What were your first thoughts about working with BAZAAR?
The phone call from BAZAAR to work on the February issue was completely unexpected and I was overjoyed. I was immediately inspired, because it merges my passion for the arts, design, fashion, culture and botany. I’m a self-confessed enthusiast of the natural history of flora and fauna, so this is a dream theme for me; I wanted something that celebrates this idea of Old World beauty that’s, in its special way, making a resurgence.
What was the creative process like?
The process was rather tactile. First, I traced and observed the lines and curves of the font and logo up-close (I’ve always admired art director Alexey Brodovitch, who innovated BAZAAR‘s iconic Didot logo). Then, I researched the species of plants that I wanted to include. I chose climbers and vine plants because I love how they not only have a fairytale-like beauty about them, but have one of the most amazing abilities in nature to grow upwards in tendrils towards precious sunlight. I also interviewed my sister, a plant expert and gardener, who presented an extensive list of climber plants to me.
How did you source for the specific blooms?
Like with all projects, I looked to my garden first. I’m lucky enough to have nurtured a variety of plants and flowers at home, so there’s a lot of inspiration right at my fingertips. Otherwise, I visit parks or refer back to the photographs from my travels. Online resources, too, come in handy when I can’t find the physical flower but need a 360-degree perspective.
What flowers did you use for these illustrations?
Standing out of the bouquet are blue peas (Clitoria ternatea), sweet peas (Lathyrus latifolia), hibiscus (Hibiscus rosa-sinensis), morning glory (Ipomoea indica), bougainvillea (Bougainvillea glabra), passion flower (Passiflora caerulea), coral vine (Antigonon Leptopus), and butterfly bush (Clerodendrum myricoides ugandense).
What is your favourite flower?
The Butterfly Blue Pea, also known as the Clitoria ternatea. It was the first plant that my sister taught me to plant. My ongoing fascination with botany and botanical art, combined with the learnings of naturalist Alfred Russel Wallace on this flower’s fertility symbolism, has led to the birth of my own illustrated Blue Pea series, brought to life with watercolours and natural flower dyes.
How long did the entire process take?
It took about 230 hours.
What was your first experience with art?
My first experiences were with my sister’s colouring books, which I would severely colour out of the lines and paint in unexpected skin colours on beautiful Japanese characters. I was later only allowed to colour in their sidekicks, pets, or surroundings; I distinctly remember a purple polka dotted monkey.
Who’s garden has made the greatest impact on you so far, and why?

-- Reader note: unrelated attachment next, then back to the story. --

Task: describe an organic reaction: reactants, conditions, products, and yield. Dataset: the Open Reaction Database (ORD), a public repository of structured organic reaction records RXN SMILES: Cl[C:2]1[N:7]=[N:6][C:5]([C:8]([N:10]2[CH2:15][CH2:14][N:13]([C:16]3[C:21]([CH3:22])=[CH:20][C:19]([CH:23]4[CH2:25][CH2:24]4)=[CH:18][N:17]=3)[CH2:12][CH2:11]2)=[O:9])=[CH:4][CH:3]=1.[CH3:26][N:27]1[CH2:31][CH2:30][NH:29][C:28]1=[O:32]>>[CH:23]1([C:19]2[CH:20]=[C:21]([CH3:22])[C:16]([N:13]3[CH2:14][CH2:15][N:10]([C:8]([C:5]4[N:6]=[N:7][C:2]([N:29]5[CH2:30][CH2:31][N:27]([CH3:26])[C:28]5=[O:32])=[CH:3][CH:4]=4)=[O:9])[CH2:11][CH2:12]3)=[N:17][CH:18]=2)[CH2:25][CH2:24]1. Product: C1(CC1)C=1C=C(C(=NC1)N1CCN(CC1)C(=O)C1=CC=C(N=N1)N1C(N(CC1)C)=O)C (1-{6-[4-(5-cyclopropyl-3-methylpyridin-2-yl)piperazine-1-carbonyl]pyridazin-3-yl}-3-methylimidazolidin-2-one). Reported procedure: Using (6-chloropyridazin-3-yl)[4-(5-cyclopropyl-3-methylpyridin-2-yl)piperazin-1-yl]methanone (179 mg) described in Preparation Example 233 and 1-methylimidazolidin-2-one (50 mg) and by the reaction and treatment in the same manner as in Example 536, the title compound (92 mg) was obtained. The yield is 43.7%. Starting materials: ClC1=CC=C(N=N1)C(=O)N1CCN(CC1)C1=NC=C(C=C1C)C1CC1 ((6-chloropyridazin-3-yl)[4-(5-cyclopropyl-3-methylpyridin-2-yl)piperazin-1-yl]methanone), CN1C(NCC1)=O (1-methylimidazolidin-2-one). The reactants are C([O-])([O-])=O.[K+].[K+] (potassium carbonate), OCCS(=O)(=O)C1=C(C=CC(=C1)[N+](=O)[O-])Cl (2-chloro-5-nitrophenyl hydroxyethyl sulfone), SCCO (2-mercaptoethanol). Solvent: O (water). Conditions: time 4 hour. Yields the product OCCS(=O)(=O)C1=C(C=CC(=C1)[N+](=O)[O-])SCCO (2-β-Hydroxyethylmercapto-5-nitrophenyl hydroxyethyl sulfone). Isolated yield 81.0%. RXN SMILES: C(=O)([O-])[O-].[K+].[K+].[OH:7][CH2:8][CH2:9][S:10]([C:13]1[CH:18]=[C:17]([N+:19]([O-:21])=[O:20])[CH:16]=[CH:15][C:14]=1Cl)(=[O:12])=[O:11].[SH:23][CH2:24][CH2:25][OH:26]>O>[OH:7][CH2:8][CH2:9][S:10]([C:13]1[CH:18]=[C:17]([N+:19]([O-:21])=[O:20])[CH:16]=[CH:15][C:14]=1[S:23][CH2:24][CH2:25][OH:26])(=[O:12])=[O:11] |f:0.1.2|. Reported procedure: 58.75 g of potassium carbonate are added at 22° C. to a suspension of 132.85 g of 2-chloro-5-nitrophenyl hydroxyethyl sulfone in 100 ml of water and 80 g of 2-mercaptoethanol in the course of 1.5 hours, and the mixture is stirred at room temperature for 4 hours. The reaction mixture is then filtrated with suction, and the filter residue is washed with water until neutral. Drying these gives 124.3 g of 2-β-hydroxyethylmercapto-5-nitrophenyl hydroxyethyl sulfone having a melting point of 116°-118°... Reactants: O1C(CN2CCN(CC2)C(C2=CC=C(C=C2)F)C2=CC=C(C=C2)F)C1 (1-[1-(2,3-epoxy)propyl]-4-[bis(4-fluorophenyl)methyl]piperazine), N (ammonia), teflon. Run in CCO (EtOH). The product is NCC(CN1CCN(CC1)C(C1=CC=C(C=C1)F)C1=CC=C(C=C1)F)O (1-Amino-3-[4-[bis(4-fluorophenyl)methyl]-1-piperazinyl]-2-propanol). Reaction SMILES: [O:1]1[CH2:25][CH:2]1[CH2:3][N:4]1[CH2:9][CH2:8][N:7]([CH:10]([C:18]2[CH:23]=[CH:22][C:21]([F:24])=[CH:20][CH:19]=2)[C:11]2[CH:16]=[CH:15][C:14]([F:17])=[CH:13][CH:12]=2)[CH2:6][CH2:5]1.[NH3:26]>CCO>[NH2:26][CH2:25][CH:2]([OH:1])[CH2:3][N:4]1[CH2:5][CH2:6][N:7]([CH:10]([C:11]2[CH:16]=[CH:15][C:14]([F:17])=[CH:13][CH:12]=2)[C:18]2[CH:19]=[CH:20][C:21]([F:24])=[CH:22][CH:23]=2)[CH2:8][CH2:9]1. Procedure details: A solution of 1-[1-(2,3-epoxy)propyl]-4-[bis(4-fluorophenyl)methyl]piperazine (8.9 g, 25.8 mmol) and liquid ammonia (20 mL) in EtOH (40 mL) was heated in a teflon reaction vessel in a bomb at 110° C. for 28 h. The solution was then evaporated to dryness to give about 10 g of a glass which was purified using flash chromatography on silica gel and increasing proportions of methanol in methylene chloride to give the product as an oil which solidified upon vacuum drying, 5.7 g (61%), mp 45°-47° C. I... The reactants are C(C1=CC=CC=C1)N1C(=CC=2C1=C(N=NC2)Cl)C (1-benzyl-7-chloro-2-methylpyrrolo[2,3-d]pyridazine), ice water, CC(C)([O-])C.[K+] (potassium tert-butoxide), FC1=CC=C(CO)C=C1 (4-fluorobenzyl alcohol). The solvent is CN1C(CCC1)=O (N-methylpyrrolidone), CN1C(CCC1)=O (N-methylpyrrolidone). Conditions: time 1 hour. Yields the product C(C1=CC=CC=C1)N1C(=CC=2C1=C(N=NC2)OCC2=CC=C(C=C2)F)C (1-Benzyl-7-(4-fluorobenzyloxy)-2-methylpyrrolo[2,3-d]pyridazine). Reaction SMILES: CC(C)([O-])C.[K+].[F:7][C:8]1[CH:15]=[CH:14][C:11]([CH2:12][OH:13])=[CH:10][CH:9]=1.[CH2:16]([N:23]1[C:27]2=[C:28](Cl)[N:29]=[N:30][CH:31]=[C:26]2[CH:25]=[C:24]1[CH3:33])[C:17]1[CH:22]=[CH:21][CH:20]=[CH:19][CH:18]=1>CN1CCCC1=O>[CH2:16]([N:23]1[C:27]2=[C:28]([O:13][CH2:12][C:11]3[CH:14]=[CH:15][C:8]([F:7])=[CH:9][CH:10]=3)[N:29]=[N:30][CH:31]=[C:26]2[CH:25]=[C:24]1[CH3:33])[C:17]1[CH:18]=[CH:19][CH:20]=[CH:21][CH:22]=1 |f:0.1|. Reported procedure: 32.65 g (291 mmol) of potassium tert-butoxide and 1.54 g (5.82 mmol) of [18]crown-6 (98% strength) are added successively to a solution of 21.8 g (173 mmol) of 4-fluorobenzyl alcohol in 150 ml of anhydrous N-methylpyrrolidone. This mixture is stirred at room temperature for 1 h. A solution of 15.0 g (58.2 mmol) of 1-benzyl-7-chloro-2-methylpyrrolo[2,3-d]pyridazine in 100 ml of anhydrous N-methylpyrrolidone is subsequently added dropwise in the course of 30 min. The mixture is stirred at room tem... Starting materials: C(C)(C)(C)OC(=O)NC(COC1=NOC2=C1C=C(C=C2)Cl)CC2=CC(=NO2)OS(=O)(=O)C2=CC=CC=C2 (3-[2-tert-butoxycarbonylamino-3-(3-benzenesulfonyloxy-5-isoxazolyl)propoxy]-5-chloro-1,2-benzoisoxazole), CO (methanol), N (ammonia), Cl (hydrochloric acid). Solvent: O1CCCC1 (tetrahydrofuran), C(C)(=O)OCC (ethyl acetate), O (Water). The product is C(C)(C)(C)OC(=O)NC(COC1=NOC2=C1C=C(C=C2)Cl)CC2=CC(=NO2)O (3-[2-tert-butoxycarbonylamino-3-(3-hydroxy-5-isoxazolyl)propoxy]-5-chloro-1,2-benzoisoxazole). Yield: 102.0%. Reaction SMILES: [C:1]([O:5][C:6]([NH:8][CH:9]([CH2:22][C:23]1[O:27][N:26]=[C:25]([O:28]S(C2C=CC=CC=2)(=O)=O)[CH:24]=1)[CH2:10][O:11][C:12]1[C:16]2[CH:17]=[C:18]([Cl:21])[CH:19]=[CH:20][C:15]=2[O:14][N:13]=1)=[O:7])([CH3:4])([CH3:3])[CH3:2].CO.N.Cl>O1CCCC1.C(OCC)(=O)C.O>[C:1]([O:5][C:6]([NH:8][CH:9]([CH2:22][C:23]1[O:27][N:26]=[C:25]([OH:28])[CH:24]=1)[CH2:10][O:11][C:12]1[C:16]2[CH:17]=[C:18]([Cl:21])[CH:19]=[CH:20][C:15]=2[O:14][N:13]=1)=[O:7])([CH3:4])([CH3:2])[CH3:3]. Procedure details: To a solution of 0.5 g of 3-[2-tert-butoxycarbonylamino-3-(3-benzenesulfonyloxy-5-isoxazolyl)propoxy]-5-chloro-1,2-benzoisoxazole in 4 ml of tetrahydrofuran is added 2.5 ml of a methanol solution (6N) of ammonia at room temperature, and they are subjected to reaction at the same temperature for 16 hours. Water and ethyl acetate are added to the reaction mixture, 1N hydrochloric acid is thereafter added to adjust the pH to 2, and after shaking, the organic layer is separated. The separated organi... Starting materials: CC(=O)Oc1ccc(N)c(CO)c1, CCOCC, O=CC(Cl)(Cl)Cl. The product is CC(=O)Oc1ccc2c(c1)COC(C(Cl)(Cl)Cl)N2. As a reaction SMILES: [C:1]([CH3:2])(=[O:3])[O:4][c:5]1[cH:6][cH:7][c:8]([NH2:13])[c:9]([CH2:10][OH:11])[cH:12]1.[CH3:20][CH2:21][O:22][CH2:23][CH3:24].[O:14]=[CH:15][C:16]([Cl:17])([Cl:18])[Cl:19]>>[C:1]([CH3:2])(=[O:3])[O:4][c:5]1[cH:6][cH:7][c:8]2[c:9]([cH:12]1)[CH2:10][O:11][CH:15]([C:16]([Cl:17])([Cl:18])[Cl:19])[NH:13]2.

My grandmother, she is to me, my first impression of a plant hunter. She has shown me that working well with plants is about cultivating confidence, and maintaining that sense of awe and belief.
What goes through your mind when you’re drawing someone’s garden?
A lot of questions get stirred up, I might have an imaginative interview list for them such What do they love about the plants? How the plants must make them feel? What are the cultural significance and meaning of the plants? Then I finalised a few based on their texture, colours, bloom size and forms.
Career highs so far?
Being able to express something close to heart in the form of art alone offers a sense of victory to me, but my first solo exhibition, One Perfect Complex, was especially rewarding because I felt I was able to bring to life some of my favourite themes by marrying them with the right objects in the installations.
What sparked the idea of the “Secret Garden” series?
New York Botanical Garden held an exhibition replicating parts of Frida Kahlo’s Garden because recent scholars has proposed that she is highly influenced by her garden in the Casa Azul in Mexico City. At that time, I was sending much time and being inspired by my ‘hidden’ garden tucked away in my home studio at bustling little India. I researched and wrote an article about Frida Kahlo’s garden and very quickly it ignited my imagination and I thought I’ll love to share with others on how to replicate her garden by doing up botanical watercolour illustrations of some of the plants in a planting list. From here, I found a lot of inspirations, 2016 will be about bringing across more of this to life.
What next for you?
I’m currently focusing on exhibiting my work in 2016 and to keep growing Within (within.sg), a company I founded in 2015 that comprises an art and nature-inspired events and workshops arm, as well as an online conservatory of educational content and curated muses inspired by botanical-based cultural, lifestyle and creative pursuits.
By Dana Koh